In Ediemu Blin-juan’s testimony as a plaintiff witness in the legal suit filed by a member of CCC Trustee Board against Bada and the other members of the Board at the High Court of Lagos State later in 1992, he confirmed how the members viewed Amu’s claim as he testified that "Everybody was happy and there was applause by the members at the meeting" [29]. However, a few members actually disbelieved and questioned the authenticity of this claim. This became evident during the proceedings at the High Court of Lagos State in 1992. Here, some of the plaintiff witnesses alleged that at such meetings where Amu recounted his experience, the congregation was not granted the opportunity to interrogate Amu as to the veracity of his experience and of his message to the church. Thus, some members in interpreting the constitutional clauses on leadership succession rejected Amu’s claim in their belief that the said divine revelation was to be made to him (Oschoffa) while on this mundane world rather than in the hereafter.

However, that the messages through Amu and many other visionaries meant much for majority of the church members became evident in later events and eventually culminated in the acceptance of Bada as Pastor of CCC. As a way of adding legitimacy to Amu’s claim, Bada swore holding and raising a copy of the Bible before an annual congregation of members to the effect that he had never seen the man named Amu prior to the time. The practice of swearing is a feature of Yoruba cultural matrix which has found a place in the thought and practice of the CCC. There is no gainsaying the fact that these claimed spiritual messages represent one of the many factors that facilitated the choice and acceptance of Bada as successor to the late founder. Perhaps, the mere acceptance of such claims by majority of Oschoffa’s followers is a further indication of their belief in and perception of his spiritual and charismatic potentialities.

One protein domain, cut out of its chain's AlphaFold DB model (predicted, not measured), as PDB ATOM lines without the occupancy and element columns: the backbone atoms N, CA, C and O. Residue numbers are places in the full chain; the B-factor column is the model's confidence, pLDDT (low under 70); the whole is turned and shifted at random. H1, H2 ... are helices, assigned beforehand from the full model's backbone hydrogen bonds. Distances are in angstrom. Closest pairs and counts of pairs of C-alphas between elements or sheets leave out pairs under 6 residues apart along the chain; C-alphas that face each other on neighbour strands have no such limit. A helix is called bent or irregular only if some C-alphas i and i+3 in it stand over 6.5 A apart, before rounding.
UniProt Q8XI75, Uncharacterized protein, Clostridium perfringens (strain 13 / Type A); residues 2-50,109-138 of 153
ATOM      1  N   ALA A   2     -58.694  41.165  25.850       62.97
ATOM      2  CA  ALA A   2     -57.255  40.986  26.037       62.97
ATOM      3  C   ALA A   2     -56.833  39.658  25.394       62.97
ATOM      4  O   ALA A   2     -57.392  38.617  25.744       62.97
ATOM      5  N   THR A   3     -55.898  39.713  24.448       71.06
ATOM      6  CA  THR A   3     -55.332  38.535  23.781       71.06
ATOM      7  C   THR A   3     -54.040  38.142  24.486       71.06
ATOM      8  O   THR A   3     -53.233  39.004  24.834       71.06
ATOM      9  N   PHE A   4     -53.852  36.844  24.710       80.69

In light of the prevailing circumstances during the pre- and post-death era of Oschoffa, the CCC appeared to have been plunged into a quandary without a head. In post-Oschoffa era, a World Committee comprising representatives from all parishes was inaugurated. Such leaders met regularly to discuss the progress and problems of the church. The Board of Trustees took the initiative by deliberating on the issue of successor to leadership at one of their meetings. At the end of the meeting, A.A. Bada was named and proclaimed the next Pastor subject to ratification by the general congregation. It was later ratified through "general acceptance" and "popular acclamation" by the entire CCC congregation at their annual Christmas festival/Convocation at Imeko (Celestial City) on December 17 and 25, 1985 respectively. However, the church had to undergo a ‘waiting-in’ period of two years before a substantive leader could be enthroned. It was at one of the World Committee meeting held on 5 September 1987 that two delegates from Republic of Benin Diocese moved the motion for the formal enthronement of a substantive Pastor. The motion was unanimously accepted by delegates in attendance. Alexander Bada was installed and enthroned as the Pastor on December 24, 1987.

Though Section iii of CCC Constitution does not provide for succession by acceptance, acclamation, or empowering the Trustee Board or the entire church congregation to name a successor to the Pastor-Founder, yet, the initiative of the Trustee Board appears to have come as a welcome relief for the church and it marked one of the several instances of routinization in CCC following Oschoffa’s death. After the unanimous acclamation on 17 and 25 December, 1985, it appeared that CCC was undergoing a relatively smooth transition to new leadership when that calm was aborted two years later in 1987 by a member of the Trustee Board of the church.

Owodunni sought an injunction about three months before Bada’s enthronement in December 1987 seeking to restrain CCC authority from installing him. When the injunction was not granted by the Court, he proceeded to file a legal suit challenging the constitutionality of Bada’s enthronement as Pastor, although he was evidently party to his naming and proclamation by virtue of his membership of the Trustee Board. He was also present, acknowledged and acclaimed with the congregation the appointment of Bada as heir apparent to the position of Pastor. Also, on 31 October 1987, Agbaosi unilaterally summoned a meeting of CCC members in Porto Novo where he declared himself ‘regent’. These developments no doubt had grave consequences for the growth and development of CCC in its post-charismatic era.